Do guinea pigs need a blanket? Do they like to be covered up?
In addition to comfortable bedding, guineas like to be covered up.
They are burrow animals and enjoy digging below the earth to create a safe space.
They want to feel safe, and a hideout with a blanket will provide that.
Fleece blankets provide the most comfortable and absorbent blanket material.
Fleece bedding may be the best for guinea pigs and humans, but it does not come without significant maintenance.
Disposable bedding provides a great alternative and saves time, but is not as environmentally friendly.
Careful attention is needed to decide which bedding option is best for your needs.
Can you handle washing a urine-soaked fleece pad? Can you afford the cost of disposable bedding on a weekly to monthly basis?
Do you have the ability to dispose of the bedding properly?
Of course, switching between beddings will be your call, but remember, our little piggies do not adapt well to sudden change.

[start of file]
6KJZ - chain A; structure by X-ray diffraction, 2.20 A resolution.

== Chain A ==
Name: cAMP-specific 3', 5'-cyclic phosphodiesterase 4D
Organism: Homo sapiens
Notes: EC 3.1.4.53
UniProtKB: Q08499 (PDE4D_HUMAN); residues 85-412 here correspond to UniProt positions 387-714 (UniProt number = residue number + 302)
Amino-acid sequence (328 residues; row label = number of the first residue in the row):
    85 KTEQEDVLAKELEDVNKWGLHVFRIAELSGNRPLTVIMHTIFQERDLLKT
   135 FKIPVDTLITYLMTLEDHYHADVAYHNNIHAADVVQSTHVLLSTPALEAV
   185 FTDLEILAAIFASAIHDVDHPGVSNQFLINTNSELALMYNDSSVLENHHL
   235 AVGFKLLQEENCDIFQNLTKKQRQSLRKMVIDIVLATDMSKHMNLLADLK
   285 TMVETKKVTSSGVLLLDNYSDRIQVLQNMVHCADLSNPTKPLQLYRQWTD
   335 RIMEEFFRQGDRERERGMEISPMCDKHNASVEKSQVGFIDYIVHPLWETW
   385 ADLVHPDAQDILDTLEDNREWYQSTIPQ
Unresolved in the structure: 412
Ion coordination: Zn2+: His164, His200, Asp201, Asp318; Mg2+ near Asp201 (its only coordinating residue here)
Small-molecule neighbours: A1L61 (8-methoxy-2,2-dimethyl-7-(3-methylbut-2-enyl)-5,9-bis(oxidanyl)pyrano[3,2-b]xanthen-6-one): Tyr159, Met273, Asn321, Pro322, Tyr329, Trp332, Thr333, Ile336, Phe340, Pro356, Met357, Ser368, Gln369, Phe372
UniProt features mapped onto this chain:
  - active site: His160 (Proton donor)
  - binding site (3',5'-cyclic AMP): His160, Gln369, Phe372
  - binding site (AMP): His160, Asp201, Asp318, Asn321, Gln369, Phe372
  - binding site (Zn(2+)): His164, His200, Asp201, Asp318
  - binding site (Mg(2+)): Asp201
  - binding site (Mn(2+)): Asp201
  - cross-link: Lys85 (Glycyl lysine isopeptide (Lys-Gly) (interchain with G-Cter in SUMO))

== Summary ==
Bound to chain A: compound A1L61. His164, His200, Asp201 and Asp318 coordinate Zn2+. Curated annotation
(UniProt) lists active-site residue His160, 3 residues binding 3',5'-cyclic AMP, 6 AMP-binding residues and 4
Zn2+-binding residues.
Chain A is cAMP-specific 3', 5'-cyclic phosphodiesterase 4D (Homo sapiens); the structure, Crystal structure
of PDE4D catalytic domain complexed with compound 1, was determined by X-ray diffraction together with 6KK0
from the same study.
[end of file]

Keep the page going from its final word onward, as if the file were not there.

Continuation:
The change will need to be gradual until your cavy is comfortable.
Want to learn more about Guinea Pigs? Check out these articles!
Want to learn more about Guinea Pigs Cages/Bedding?
Check out these articles here!
Britannica, T. Editors of Encyclopaedia (September 2013). zeolite. Encyclopedia Britannica. Accessed on March 29, 2022, from https://www.britannica.com/science/zeolite
Squeakypigs, S. (2013, July 24). Review: Megazorb. The Guinea Pig Forum. https://www.theguineapigforum.co.uk/threads/review-megazorb.290/
- English-based forum, but Megazorb is available in the US. Information may be a good starting point, but variations vary widely by country.
Weichbrod RH, Cisar CF, Miller JG, et al. Effects of cage beddings on microsomal oxidative enzymes in rat liver. Laboratory Animal Science. 1988 Jun;38(3):296-298. PMID: 3411916.
Reviews were taken from Amazon.com, Chewy.com, and Etsy.com.